I used to compromise my time, energy and emotional wellbeing on anyone in my world who vocalized they were in need. I feel deeply. I want to understand others. And I believed I could be the answer, or at the very least provide the answer, for everyone who needed saving.

Thankfully I quit.

At first it felt selfish to not take on the burdens of others and self-preserve, but over time I’ve learned that for the benefit of myself and those I do life with, it’s essential to create a win-win or just step away from the game.

So if I start compromising, then I’m not playing.

A cross was the symbol of my fundamental upbringing, conditioning me to believe that the meaning of life was sacrifice. I took that to heart. If that man did it, so should I! To love people, I must give until I am utterly empty!

But then I’m empty…and tired. And sometimes I spin my wheels, and sometimes I’d get attached to the actions others choose and I’d feel anger or frustration or sadness. And then to be honest, I’d experience anything but love.

How do I have enough energy left for my kids? My husband? My dearest friends? Myself?

I’ve come to realize that if there is too much self-sacrifice, the ability to sustain an energy that benefits ALL slowly fades.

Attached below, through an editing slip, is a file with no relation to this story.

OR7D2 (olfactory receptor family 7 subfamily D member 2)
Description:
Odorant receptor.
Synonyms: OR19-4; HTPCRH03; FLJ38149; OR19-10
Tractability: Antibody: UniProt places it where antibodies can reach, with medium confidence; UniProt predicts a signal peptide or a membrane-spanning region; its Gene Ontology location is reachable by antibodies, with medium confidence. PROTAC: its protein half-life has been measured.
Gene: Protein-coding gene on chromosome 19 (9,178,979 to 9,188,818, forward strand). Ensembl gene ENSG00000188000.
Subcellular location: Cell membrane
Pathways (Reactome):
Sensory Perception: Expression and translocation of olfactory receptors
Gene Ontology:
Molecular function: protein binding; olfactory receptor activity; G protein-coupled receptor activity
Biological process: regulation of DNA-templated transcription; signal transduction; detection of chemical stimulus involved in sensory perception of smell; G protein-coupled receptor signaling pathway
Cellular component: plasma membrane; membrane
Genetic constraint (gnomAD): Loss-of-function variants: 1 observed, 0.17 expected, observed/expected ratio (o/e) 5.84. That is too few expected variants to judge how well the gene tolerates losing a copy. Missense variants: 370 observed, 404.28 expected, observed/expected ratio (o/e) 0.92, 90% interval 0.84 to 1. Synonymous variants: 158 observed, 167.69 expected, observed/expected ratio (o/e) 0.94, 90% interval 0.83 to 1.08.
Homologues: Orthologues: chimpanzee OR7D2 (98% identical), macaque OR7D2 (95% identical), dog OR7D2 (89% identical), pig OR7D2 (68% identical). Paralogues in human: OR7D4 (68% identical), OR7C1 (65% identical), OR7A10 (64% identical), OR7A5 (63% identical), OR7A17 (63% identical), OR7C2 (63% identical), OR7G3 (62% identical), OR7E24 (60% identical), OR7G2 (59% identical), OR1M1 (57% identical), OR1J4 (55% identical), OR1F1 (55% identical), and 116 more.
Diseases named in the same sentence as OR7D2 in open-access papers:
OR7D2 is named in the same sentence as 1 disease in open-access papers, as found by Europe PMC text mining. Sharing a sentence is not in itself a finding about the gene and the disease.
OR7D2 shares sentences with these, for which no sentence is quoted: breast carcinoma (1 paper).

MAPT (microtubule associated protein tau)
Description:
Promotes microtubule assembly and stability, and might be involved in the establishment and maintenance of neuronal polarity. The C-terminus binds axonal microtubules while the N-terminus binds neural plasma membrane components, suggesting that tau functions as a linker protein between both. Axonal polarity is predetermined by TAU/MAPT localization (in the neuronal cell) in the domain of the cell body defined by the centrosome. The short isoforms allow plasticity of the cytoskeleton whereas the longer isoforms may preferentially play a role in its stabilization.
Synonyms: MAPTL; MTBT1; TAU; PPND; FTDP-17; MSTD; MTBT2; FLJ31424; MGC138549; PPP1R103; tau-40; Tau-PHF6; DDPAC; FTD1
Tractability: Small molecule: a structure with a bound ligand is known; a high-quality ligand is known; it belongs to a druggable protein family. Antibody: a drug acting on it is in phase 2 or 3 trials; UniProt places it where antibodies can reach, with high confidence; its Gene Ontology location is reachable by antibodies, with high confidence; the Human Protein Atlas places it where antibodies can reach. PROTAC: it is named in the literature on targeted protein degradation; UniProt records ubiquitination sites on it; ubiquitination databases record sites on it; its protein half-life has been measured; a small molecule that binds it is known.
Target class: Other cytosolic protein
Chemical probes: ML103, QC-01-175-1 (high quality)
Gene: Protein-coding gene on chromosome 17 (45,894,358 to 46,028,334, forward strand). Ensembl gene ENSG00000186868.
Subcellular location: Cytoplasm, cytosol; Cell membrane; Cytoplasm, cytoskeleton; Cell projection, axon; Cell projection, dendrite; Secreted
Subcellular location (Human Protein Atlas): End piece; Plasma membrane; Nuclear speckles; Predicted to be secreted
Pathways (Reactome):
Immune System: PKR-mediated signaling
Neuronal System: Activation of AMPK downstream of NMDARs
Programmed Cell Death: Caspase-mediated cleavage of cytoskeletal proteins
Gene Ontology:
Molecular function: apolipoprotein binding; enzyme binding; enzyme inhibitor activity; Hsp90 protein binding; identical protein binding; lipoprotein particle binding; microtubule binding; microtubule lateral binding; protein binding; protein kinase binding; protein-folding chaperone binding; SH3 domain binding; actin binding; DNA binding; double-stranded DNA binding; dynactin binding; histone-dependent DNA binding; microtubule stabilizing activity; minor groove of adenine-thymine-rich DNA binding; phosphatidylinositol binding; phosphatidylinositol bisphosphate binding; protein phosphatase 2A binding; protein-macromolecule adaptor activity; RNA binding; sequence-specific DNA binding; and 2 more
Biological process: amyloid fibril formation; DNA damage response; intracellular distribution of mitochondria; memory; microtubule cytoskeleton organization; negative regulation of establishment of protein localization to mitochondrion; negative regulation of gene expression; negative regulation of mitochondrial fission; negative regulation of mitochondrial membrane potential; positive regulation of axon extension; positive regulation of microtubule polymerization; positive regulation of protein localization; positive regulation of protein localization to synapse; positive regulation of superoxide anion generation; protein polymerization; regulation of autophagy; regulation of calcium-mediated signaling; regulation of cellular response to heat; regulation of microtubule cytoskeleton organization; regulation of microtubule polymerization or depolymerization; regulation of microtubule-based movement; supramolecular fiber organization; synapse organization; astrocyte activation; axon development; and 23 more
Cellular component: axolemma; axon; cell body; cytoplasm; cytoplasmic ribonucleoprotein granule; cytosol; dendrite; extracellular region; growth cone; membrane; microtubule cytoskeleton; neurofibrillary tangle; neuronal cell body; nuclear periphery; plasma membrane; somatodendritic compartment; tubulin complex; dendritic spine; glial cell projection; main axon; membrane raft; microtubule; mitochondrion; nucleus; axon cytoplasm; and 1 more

And I want to be like the Duracell bunny. I want to keep going.

So if I start compromising, then I’m not playing.

I began to create a game I wanted to play: one in which everyone, myself included, always wins. That meant creating space for people to work out their “salvation” which left me with space to work out my own. It created space for more of what’s going well and how to find purpose in what wasn’t. It created more peace and contentment.

I found I could still feel the meaningful impact of working in a helping profession while not ending up needing help myself.

What does the new game look like?

  • Say no more often.
  • Let go of expectations of what I think other people should do.
  • Tell stories that feel good and are in my favor instead of believing the worst.
  • Stop trying to get approval from others. (I still do this at times, but awareness itself has lessened this drastically.)
  • Stop trying to be somebody important, special or significant and just be me. (I know that sounds fluffy, but I finally got this concept.)

Self-management works for the benefit of yourself…AND for those you do life with. You don’t have to play the game if you find yourself constantly compromising.


What area of life do you feel depleted?

What would creating a win-win look like for you?

INspired Leadership Team


Email: inspiredleadership@essdack.org

Facebook Communitywww.facebook/leadershipbeginswithin

Twitter: @TamaraKonrade @MikeSanders19 @RachelThalmann @tjfellers

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